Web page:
‘Strong momentum’: P&G raises 2021 fiscal outlook as Q1 net sales bloom

By Kacey Culliney contact

- Last updated on GMT

Procter & Gamble says many COVID-born trends - like increased hand hygiene - are likely to stick post pandemic (Getty Images)
Procter & Gamble says many COVID-born trends - like increased hand hygiene - are likely to stick post pandemic (Getty Images)

Related tags: P&g, financial results, Personal care, COVID-19, Procter & gamble

Procter & Gamble (P&G) has reported a net sales rise for its first quarter of fiscal 2021 and raised its full-year outlook as the company continues to fare well despite COVID-19 headwinds.

P&G generated net sales of €16.2bn (US$19.3bn) for the first quarter (Q1) of fiscal 2021, up 9% on the previous year. Results were driven by a 14% rise in fabric and home care; 11% rise in health care; 7% rise in beauty; 5% rise in grooming and 3% rise in baby, feminine and family care.

‘Strong momentum’ before and during COVID-19

David Taylor, chairman, president and CEO of Procter & Gamble, said the Q1 results were strong and contributed to the move to increase the company’s full-year outlook for fiscal 2021.

P&G had now raised its 2021 fiscal outlook from 1-3% to 3-4% versus fiscal 2020. The company also raised its outlook for organic sales from 2-4% to 4-5%.

Speaking to investors during the company’s Q1 earnings call yesterday, Jon Moeller, vice chairman, COO and CFO of P&G, said these outlooks had been raised despite the “challenging backdrop”​ presented by the ongoing COVID-19 crisis.

“We built strong momentum leading up to the crisis, with 6% organic sales growth in the calendar year 2019. We maintained 6% growth in the first half of calendar 2020, overcoming significant challenges including the lockdown in China, closure of the travel retail, electro, specialty beauty and away-from-home channels,”​ Moeller said.

And now, P&G had delivered “strong momentum”​ in Q1 2021, he said, which showed the “underlying strength”​ of its brands and “appropriateness”​ of the company’s strategy during COVID-19.

P&G three-pronged crisis strategy

“As we outlined each of the last two quarters, we’ve established three priorities that have been guiding our actions and our choices in this crisis period,”​ he said. Firstly, P&G had continued to ensure the health and safety of its workforce; secondly, it had maximised product availability to help consumers with health and hygiene needs; and thirdly it had continued to support communities and relief agencies on the front lines of the global pandemic.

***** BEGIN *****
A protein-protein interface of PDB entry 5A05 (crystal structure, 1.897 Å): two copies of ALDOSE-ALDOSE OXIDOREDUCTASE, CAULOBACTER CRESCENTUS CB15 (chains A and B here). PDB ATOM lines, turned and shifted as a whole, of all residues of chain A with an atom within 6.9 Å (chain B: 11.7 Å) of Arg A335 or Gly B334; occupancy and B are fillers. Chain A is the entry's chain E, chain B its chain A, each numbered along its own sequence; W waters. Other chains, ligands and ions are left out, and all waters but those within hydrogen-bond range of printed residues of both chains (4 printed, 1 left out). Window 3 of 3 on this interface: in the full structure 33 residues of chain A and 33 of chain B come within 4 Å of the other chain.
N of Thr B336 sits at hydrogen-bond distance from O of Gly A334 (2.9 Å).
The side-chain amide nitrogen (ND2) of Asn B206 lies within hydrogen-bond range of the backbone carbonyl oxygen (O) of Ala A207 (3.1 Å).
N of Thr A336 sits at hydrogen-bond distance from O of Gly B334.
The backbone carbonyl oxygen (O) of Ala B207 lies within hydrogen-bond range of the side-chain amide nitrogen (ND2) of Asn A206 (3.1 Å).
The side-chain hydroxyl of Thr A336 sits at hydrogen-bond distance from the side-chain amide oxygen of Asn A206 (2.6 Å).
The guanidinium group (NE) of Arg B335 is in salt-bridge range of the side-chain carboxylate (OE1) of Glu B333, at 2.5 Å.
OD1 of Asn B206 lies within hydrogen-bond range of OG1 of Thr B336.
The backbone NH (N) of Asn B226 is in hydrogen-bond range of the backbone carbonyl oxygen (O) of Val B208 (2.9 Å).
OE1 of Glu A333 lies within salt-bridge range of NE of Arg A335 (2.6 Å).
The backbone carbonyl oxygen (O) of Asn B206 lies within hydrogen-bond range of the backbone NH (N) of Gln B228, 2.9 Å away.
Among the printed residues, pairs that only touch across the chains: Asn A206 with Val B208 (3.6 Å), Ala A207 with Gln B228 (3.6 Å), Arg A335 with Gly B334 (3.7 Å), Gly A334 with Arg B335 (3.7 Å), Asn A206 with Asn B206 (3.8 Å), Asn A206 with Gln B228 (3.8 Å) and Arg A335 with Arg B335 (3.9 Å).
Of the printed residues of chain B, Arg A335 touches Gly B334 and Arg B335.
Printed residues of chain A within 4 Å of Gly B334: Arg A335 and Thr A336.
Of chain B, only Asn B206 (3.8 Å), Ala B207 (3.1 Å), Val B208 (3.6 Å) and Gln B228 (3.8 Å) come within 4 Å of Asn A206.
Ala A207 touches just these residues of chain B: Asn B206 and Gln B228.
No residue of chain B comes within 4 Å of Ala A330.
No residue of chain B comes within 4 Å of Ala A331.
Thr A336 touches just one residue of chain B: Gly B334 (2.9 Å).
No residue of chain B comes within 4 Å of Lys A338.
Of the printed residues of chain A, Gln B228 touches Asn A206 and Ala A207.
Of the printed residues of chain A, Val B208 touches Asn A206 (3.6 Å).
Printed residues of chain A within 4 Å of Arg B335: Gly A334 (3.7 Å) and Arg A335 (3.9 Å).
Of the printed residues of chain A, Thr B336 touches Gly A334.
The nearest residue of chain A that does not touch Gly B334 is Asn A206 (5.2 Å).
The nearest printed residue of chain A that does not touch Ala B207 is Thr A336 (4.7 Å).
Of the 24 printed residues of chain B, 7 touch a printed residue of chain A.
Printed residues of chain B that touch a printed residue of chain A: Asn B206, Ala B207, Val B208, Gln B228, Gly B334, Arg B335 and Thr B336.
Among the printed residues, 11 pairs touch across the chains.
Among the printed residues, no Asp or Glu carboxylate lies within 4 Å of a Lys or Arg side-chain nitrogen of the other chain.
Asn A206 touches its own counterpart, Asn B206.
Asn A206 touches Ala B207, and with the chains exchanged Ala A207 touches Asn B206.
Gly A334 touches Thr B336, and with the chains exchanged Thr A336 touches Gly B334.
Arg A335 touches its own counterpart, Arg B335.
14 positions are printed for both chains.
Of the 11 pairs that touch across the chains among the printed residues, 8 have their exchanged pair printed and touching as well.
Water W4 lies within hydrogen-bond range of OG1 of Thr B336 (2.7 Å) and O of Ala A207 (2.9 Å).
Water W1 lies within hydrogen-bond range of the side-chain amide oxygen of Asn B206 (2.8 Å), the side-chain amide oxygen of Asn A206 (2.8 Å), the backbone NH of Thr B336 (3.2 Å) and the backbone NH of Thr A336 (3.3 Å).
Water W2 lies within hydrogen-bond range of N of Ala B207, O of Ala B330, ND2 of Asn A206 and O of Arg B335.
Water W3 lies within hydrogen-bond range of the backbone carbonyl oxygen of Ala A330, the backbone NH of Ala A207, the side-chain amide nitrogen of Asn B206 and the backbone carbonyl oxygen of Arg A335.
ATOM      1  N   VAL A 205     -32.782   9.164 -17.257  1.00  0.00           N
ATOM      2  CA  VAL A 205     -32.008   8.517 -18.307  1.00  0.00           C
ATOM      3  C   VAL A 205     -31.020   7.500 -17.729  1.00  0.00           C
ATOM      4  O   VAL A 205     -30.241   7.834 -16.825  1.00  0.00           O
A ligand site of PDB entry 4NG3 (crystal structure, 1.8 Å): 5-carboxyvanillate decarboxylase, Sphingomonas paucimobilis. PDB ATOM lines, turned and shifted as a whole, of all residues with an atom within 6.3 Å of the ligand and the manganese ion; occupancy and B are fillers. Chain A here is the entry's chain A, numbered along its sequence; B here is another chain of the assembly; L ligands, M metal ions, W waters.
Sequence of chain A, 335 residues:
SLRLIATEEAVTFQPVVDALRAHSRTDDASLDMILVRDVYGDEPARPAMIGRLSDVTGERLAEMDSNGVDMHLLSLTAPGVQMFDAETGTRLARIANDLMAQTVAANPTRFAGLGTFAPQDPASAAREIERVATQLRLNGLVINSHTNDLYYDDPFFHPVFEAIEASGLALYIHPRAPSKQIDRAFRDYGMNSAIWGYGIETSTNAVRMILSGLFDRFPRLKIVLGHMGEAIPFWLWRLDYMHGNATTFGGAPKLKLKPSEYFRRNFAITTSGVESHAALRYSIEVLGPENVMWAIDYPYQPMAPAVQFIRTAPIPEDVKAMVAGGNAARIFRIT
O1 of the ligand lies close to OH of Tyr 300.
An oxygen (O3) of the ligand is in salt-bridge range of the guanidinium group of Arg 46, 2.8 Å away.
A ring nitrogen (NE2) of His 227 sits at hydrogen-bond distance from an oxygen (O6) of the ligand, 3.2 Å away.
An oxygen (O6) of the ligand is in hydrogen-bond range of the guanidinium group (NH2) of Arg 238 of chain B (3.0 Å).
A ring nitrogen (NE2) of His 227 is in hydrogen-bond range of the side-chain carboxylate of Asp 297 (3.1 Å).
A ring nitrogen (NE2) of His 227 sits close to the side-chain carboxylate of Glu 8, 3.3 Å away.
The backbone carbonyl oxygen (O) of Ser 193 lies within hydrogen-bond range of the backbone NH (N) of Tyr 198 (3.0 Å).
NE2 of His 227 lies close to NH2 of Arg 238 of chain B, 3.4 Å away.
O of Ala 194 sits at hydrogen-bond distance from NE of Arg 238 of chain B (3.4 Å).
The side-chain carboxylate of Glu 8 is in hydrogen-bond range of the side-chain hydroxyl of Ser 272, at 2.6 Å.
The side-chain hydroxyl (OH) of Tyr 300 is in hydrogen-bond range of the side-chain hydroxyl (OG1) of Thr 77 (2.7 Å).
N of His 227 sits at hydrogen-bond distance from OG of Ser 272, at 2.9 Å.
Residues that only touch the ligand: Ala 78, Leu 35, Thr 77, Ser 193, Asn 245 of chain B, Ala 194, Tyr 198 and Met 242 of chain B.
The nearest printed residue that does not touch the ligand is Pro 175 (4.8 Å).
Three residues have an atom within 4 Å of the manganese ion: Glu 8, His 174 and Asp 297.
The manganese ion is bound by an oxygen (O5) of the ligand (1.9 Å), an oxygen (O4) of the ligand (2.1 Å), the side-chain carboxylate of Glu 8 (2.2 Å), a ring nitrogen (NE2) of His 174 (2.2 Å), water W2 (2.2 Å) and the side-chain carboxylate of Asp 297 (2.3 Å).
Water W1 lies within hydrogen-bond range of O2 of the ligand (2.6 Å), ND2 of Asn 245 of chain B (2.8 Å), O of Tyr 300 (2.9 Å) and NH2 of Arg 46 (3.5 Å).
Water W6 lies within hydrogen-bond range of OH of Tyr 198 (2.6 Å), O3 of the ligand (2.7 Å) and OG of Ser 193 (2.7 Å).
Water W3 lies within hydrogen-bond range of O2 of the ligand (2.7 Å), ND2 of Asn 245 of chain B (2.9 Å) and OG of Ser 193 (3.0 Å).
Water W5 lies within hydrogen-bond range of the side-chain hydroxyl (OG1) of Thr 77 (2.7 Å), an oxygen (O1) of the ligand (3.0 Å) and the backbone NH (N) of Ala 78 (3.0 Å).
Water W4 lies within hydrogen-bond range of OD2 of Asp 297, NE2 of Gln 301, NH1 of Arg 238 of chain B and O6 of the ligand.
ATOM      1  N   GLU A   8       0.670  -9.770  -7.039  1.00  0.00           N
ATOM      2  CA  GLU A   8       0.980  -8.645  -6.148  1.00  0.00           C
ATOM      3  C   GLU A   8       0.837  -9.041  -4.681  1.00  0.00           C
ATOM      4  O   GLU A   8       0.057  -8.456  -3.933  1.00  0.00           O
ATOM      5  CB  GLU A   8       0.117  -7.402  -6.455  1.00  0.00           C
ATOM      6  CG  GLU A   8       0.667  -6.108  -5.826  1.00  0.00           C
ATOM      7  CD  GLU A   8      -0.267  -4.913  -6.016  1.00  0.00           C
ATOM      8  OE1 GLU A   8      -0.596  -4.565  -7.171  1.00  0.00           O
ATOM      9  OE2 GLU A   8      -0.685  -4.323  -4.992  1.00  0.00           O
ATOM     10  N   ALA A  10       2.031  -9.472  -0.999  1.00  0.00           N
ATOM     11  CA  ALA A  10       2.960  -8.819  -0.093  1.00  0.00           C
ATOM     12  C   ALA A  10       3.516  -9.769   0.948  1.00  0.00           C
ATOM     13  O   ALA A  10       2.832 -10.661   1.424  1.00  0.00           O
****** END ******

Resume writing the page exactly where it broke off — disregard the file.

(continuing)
From a product standpoint, Moeller said P&G had also “raised the bar on all aspects of superiority, product package, consumer communication, retail execution and value” ​and made investments to strengthen the “long-term health and the competitiveness” ​of its brands.

“The strategic need for this investment, the short-term need to manage through this crisis and the ongoing need to drive balanced top and bottom line growth, including margin expansion, underscore the importance of ongoing productivity,”​ he said.

“…We believe our strategies, with the success we’ve had behind them, and an increased societal focus on health, hygiene and a clean home all bode well for the future.”

Beauty, grooming and feminine hygiene – COVID habits to stick?

Within the company’s beauty division, skin and personal care fared particularly well, driven by innovations in the US and China like the launch of Safeguard hand soap and hand sanitiser and premium launches under the Olay brand. P&G said personal cleansing had grown more than 30% in Q1 and hair care sales also continued to rise.

For grooming, appliances saw an organic sales increase of more than 30% amid increased demand for dry shaving and styling products. And in baby, feminine and family care, sales were up largely due to consumption increases with consumers spending more time at home during the COVID-19 pandemic, P&G said.

Asked by a Goldman Sachs analyst if COVID-19 consumer trends were expected to stick, Moeller said: “We do expect that there is some stickiness to new habits that are being formed, and new awareness that’s been raised. It’s hard for us to see in our interactions with consumers that we’re going to snap back and revert to the same attitudes and the same behaviours that we had collectively pre-COVID (…) Consumer habits, once they’re established in our categories, are rarely reversed. On occasion under duress they will be, but generally once people start using a category, once they form a habit, it stays.”

In terms of retail trends, he said e-commerce would continue to be an important platform for P&G, though the company preferred to remain “channel-agnostic and let the consumer make the choice”, ​and it would continue investing in the direct-to-consumer (D2C) channel.

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